What Are the Minimum Tax Filing Thresholds for American Expats?
Determining your tax obligation to the U.S. government when you live abroad can be tricky. Not only are expats expected to file tax returns just like any other citizen, but there are a number of additional forms that they must file to access the various exemptions, exclusions, and deductions for which they may be eligible. Navigating all the paperwork, financial jargon, and tax codes that govern this process might seem difficult in the extreme, but an international tax preparation accountant can decipher the IRS’s arcane rituals to ensure that you are in full compliance with the law. One topic many taxpayers have questions about: What are the minimum income thresholds for filing a return as an expat? Keep reading as the expat tax specialists at U.S. Tax Help provide an answer.
Do I Have to File a U.S. Tax Return If I Live Overseas?
There is frequently some (understandable) confusion about whether a U.S. citizen living in another country must file a tax return with the IRS. The short answer is yes, all American citizens must file a return with the government, regardless of where they live. In fact, the U.S. is one of only two countries in the world with a tax system based on citizenship, rather than location; we share this dubious distinction with Eritrea.
The basic process of filing the return itself is much like what other Americans face: You’ll have to file Form 1040 with the IRS, complete with all relevant information. However, there are other elements to consider as well, such as reporting foreign assets:
- If you have a bank account in a foreign country, you may have to file a Report of Foreign Bank and Financial Accounts, or FBAR, with the Financial Crimes Enforcement Network (FinCEN).
- For large accounts or other types of significant financial assets, the Foreign Account Tax Compliance Act (FATCA) may come into play. This would require you to submit Form 8938, Statement of Specified Foreign Financial Assets, to the IRS.
- Those whose income is earned overseas may be eligible for the foreign earned income exclusion, up to an amount exceeding $100,000. This can save you significant amounts of money each year.
- If you maintain a residence and pay housing costs, they may be used as an exclusion or deduction, depending on what type of earnings go toward housing; anything paid with employer-provided amounts will be an exclusion, whereas earnings from self-employment will be considered a deduction.
A qualified international tax expert can help you determine what forms you need to submit and how to best represent your finances on the necessary paperwork.
Income Thresholds for Filing Taxes as an Expatriate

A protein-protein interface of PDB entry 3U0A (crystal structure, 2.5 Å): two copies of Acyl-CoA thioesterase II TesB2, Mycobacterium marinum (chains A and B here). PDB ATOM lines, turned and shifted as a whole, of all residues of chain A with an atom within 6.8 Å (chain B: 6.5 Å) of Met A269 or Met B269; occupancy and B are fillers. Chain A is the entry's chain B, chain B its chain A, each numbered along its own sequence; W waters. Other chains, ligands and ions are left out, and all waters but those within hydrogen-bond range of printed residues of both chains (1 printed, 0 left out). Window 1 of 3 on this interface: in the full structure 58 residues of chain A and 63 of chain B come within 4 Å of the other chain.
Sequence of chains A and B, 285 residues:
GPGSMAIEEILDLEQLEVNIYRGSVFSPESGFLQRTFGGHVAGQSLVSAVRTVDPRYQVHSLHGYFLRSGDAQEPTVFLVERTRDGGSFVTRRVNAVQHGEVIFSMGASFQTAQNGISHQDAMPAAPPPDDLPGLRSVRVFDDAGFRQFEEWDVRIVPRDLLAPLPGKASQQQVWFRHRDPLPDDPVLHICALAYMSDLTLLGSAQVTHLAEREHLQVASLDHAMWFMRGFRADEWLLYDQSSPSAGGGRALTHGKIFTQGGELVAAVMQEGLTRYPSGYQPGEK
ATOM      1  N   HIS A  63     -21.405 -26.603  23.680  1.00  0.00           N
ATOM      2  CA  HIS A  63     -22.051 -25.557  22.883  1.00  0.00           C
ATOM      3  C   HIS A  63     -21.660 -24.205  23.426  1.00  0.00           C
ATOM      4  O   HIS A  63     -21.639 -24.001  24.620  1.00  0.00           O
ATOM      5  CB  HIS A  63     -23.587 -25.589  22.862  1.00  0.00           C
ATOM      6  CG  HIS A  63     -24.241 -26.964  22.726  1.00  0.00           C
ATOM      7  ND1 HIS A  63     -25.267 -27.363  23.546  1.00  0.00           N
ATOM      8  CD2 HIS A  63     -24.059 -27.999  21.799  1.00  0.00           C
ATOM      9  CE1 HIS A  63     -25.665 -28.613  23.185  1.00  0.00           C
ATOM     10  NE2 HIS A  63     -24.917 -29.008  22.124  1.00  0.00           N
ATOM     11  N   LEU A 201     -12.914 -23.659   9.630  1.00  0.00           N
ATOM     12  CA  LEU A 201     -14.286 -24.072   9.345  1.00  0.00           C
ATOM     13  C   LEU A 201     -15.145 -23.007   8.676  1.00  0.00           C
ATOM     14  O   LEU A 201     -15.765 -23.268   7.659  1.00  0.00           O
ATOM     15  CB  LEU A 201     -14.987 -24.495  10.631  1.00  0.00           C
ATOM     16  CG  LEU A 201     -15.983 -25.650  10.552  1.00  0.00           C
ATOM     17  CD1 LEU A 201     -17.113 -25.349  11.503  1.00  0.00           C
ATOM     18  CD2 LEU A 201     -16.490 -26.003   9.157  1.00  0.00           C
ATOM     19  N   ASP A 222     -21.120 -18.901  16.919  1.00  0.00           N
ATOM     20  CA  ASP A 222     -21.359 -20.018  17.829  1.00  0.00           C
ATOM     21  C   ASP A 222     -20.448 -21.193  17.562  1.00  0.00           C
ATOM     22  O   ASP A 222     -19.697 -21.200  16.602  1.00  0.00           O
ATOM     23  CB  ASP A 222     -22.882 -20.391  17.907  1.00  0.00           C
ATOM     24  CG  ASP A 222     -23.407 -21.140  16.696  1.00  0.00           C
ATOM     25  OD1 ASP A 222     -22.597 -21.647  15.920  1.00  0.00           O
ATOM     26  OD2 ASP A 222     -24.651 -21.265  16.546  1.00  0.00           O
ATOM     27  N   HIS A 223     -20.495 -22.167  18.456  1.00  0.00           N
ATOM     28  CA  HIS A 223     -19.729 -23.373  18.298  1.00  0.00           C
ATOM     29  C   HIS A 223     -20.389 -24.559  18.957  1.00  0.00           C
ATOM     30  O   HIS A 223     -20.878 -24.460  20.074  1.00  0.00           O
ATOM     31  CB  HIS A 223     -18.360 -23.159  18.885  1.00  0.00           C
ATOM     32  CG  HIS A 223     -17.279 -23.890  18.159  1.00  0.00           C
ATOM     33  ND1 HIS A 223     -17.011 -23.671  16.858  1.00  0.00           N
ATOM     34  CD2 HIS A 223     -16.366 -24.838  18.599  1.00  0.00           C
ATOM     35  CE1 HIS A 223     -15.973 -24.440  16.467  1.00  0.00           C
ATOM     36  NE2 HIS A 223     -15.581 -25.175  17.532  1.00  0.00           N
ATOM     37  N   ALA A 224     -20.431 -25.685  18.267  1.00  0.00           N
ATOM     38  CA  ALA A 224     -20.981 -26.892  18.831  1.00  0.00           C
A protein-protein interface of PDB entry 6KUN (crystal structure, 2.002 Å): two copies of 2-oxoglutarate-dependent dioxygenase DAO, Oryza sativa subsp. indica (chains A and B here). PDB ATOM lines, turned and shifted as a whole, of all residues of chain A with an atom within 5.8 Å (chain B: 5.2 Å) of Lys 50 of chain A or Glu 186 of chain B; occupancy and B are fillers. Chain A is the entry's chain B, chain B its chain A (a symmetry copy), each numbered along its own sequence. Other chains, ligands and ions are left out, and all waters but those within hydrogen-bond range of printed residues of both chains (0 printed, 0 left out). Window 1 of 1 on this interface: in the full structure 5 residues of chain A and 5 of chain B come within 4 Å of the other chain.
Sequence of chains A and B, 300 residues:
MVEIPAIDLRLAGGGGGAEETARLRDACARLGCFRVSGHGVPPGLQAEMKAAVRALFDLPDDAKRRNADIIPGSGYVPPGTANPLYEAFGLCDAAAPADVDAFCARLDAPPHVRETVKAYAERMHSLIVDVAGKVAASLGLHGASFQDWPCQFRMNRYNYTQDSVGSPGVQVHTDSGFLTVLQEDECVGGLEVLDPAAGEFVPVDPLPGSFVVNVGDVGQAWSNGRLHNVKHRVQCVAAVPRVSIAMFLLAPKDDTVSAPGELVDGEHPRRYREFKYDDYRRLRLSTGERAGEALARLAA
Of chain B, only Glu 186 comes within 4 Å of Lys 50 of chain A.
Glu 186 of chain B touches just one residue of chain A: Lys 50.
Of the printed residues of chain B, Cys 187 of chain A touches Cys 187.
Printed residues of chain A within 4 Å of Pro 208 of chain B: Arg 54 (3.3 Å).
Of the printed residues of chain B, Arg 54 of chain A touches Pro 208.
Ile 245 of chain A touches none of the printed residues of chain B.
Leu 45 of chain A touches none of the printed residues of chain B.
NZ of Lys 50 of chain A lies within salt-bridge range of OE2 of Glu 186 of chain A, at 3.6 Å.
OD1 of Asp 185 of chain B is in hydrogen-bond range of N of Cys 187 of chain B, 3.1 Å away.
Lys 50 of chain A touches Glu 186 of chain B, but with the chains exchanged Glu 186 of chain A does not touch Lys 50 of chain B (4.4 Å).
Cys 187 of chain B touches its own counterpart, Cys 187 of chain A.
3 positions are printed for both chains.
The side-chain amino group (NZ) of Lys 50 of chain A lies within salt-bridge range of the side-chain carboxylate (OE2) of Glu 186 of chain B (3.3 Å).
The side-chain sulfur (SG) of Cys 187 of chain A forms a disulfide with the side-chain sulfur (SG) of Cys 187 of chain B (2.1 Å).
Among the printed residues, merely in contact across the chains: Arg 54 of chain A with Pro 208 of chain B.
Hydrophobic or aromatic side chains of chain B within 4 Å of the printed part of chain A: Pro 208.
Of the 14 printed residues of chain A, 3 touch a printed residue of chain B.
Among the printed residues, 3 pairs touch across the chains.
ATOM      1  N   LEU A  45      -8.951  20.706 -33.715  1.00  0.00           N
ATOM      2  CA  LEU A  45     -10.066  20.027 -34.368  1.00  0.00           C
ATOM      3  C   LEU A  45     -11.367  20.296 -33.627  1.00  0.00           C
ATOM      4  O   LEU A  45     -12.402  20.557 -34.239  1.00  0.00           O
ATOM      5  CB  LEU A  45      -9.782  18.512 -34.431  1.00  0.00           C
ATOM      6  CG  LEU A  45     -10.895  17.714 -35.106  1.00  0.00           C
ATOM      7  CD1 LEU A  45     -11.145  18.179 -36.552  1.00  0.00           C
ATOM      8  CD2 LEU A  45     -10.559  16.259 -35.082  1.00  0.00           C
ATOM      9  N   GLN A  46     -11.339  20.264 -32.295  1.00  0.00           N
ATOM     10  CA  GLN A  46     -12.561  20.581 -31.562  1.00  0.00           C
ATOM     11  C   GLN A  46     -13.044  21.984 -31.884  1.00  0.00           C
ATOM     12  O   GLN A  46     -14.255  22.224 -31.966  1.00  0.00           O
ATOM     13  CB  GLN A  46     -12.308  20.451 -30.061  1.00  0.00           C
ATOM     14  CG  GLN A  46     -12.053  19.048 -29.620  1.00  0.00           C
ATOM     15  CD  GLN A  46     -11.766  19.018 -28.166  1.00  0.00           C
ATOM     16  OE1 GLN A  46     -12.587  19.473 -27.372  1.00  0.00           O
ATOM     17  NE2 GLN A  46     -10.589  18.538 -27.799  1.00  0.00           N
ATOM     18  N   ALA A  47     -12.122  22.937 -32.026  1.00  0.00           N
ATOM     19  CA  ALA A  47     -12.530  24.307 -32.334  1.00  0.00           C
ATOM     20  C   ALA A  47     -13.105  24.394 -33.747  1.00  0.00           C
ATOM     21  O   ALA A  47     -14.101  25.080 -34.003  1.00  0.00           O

Though almost all taxpayers will have to submit a tax return to the IRS, there are technically minimum income thresholds below which a person will not have to file. These thresholds differ for those 65 and older or those who are blind, but for others, they are as follows:
- Filing as single: $12,200
- Married and filing jointly: $24,400
- Filing as head of household: $18,350
- Certain widowers: $24,400
For taxpayers who are age 65 or older, simply add $1,300 per spouse if you are married. If filing as single or head of household, add $1,650 instead. If you earn more than the threshold that applies to your filing status, you will need to file a tax return. Even those who are not required to submit one may want to do so anyway, as filing a return is the only way to receive a refund.
The thresholds for the FBAR and FATCA are simpler, however. A person must file an FBAR if they have a financial interest in, or authority over, one or more accounts outside the United States that were worth more than a combined $10,000 at any point over the calendar year. There are some exceptions to this – such as accounts at U.S. military banks – that a specialized accountant can explain in detail.
For FATCA, there are two sets of reporting thresholds: one for taxpayers in the U.S. and another for those living in another country. For those living outside the U.S., Form 8938 must be filed with the IRS if:
- You are filing for yourself only and the total value of all your foreign financial assets is greater than $200,000 at the end of the year or $300,000 at any point during the year; or
- You are a married couple filing jointly and the value of your foreign financial assets is greater than $400,000 at the end of the year or $600,000 at any time during the year.
It should be noted that certain types of assets, such as those maintained at an overseas branch of a U.S. bank, are exempt from FATCA reporting requirements. To help ensure that you are in full compliance with FATCA and all other U.S. tax codes, turn to a qualified CPA.
Skilled International Accountants Available Now at U.S. Tax Help
When navigating the many requirements, forms, and loopholes of the American tax system, the knowledge and skill of the CPAs at U.S. Tax Help can prove invaluable. Led by Ted Kleinman, an international tax accountant with more than 30 years’ experience in international tax planning and preparation, the team of specialists at U.S. Tax Help can be trusted to tackle any problem you may face when filing taxes from overseas. To learn more about how we can help or to schedule a consultation, visit us online or call (541) 362-9127 today.